I can't imagine how hard it is to be a development studio with some of the most beloved franchises under its belt. Fans expect so much. It can't be easy to be Valve -- doubly so when trying to develop the next entry in one of the studio's popular competitive franchises, Counter-Strike. Valve's Chet Faliszek really wants to please the fans and eventual communities that will spring up around Counter-Strike: Global Offensive.
So Valve listened to its fans, bringing in top Counter-Strike players to examine Counter-Strike: Global Offensive before it was announced. "We wanted to engage the community," Faliszek told me as we both took a break from Global Offensive. "We brought in Counter-Strike: Source pros the very first day, before we even announced it -- it's been all about community." According to Faliszek, Valve didn't do a satisfactory job supporting the community around Counter-Strike: Source, something he hopes will change with GO.

"We created 1.6 for CS:S and then we didn't really support them in a way that we traditionally do, where we're engaging the community. We did do some work but we never engaged them in the same way, so we wanted to make sure we went back and did that right." Faliszek said that rather than dictating to the community what the game should be, Valve wants its community to shape Counter-Strike: Global Offensive to fit their desires throughout its life online. "They, on their own, have created really strong communities that we respect, so we didn't want to come running in there saying, 'No, this is it.'"

Some of those community-driven decisions involve simple ideas, like limiting each map to one character model per side, which cuts down on player confusion and avoids situations where arctic soldiers are running around desert-based maps. Other things such as being unable to aim down the sight or pulling off drop-shots -- a popular move where a player will quickly go prone mid-duel -- are a few other examples of how Counter-Strike: Global Offensive is staying true to its heritage.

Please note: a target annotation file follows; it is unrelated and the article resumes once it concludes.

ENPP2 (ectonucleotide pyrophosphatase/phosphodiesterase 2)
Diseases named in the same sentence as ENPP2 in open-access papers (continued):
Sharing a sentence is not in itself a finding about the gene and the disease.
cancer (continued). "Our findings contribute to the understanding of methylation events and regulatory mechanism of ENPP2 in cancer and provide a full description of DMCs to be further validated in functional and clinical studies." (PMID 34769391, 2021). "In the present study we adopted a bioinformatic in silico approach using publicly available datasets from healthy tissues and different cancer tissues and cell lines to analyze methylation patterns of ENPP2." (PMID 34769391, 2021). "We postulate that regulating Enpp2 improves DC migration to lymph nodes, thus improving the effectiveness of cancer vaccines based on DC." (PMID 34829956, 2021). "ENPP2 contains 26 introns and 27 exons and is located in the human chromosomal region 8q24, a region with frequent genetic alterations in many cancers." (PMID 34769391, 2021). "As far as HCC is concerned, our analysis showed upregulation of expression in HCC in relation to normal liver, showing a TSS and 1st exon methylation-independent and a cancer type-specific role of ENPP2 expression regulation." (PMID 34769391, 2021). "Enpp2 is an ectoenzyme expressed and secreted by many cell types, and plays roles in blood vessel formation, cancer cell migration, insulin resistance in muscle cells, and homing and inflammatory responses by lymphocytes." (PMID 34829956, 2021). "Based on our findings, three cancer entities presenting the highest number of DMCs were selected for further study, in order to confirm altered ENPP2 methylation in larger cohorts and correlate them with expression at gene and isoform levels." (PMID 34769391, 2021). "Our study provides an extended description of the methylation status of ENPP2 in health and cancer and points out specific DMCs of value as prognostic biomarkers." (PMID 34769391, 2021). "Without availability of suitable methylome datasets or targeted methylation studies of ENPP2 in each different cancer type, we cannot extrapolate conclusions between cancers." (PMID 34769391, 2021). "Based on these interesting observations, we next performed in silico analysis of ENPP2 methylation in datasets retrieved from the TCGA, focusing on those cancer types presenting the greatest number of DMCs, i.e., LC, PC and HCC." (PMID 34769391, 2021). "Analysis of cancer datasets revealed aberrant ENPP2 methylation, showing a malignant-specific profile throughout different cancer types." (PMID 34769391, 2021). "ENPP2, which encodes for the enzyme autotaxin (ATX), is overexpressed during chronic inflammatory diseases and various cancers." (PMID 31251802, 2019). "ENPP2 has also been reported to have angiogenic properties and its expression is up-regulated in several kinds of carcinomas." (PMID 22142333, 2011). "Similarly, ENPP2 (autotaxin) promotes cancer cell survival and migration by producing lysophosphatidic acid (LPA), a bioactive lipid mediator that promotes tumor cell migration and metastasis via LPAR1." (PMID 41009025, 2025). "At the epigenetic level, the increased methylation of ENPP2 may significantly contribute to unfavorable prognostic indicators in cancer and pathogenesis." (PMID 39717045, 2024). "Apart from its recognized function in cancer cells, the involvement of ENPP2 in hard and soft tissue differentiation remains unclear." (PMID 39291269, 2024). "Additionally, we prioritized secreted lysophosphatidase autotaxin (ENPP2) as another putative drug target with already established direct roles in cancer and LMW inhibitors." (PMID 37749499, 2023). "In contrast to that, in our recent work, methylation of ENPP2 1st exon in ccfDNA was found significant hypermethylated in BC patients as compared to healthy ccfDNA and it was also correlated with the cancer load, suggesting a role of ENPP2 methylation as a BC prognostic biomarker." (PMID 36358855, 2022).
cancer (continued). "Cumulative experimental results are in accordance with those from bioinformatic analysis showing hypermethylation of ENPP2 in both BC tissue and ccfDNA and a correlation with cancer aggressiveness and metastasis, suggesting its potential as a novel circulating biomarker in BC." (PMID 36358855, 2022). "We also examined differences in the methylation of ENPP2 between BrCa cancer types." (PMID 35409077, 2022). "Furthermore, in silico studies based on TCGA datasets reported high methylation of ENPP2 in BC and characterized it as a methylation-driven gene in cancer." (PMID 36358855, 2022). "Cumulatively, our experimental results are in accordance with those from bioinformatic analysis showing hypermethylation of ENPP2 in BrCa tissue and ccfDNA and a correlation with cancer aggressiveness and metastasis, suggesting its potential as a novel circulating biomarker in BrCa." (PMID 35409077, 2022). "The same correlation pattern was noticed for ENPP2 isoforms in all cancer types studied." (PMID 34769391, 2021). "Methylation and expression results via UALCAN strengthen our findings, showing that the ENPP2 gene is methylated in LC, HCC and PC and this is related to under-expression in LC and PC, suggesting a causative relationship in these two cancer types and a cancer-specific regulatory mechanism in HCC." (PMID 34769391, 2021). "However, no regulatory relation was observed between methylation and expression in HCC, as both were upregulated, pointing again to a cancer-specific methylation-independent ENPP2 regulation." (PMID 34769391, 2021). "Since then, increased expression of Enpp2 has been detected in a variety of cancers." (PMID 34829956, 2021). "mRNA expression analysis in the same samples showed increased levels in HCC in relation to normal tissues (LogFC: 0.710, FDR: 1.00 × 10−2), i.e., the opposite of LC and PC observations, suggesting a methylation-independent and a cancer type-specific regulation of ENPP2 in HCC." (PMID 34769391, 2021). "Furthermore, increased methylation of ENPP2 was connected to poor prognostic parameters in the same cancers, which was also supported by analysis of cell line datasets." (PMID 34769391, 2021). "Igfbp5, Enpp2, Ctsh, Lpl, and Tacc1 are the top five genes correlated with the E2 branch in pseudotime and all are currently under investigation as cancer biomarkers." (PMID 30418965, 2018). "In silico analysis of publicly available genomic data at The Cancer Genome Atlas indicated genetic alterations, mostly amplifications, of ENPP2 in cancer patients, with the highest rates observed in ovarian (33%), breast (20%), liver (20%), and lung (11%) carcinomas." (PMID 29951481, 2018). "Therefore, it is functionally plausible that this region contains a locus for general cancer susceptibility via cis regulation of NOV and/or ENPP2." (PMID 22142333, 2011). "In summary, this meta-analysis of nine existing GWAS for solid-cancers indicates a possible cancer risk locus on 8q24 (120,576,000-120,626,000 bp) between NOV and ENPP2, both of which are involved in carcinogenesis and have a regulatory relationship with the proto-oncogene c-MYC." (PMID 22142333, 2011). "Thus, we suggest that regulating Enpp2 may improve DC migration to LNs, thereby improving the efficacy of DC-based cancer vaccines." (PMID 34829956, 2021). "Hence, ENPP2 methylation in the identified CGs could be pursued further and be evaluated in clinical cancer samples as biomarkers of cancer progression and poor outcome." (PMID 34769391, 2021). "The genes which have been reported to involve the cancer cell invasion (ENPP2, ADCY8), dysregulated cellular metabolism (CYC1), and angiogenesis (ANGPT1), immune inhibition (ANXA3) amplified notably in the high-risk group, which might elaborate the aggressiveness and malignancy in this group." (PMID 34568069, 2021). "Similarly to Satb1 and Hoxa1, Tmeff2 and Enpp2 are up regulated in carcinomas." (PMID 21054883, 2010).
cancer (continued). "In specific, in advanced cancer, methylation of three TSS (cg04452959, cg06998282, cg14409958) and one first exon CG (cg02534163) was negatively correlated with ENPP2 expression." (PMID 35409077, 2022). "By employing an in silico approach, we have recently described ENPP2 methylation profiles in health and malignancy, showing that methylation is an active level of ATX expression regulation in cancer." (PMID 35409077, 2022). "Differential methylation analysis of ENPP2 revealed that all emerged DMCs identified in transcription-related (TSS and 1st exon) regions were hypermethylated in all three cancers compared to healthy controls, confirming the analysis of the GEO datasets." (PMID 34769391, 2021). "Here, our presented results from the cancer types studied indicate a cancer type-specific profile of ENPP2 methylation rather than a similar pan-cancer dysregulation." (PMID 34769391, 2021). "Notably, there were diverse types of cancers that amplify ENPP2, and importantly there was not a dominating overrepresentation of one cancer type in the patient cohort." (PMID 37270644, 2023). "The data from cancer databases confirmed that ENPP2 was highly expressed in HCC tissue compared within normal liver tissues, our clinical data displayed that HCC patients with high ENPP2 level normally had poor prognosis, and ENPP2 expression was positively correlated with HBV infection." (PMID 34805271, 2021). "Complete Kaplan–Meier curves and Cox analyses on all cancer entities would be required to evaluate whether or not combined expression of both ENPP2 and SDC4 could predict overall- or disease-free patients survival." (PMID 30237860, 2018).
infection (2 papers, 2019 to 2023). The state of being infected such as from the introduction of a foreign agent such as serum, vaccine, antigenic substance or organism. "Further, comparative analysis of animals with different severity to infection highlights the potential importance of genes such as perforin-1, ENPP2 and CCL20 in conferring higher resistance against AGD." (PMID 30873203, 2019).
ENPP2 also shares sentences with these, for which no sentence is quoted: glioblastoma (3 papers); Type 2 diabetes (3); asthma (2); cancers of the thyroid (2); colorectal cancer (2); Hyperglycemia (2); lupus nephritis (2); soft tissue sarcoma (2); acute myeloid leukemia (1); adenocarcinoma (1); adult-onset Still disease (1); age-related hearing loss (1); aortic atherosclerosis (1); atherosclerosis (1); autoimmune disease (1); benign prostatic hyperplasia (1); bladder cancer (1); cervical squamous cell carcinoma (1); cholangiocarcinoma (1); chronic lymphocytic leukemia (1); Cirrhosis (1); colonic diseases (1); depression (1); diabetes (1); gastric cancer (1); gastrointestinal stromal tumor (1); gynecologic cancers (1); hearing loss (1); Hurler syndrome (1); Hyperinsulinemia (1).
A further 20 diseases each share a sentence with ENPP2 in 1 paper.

The Arsenal mode I played was yet another example of looking to the community. Arsenal originated as a mod, in which one team attempted to plant a bomb. Naturally, the other team doesn't want that to happen. Each round is only a few minutes long and each player is assigned a different weapon every round. Exemplary performance awards players extra stuff: in one round, I had multiple kills, which granted me a flash bang grenade for the next round.

"The very very first thing we did, at the first stage of development, was make sure we were making a Counter-Strike game. We weren't going to do a bunch of things that other franchises thought were cool," said Faliszek, "they're great, but they're not Counter-Strike." Based on what I've seen, this is undeniably Counter-Strike.

This article was originally published on Joystiq.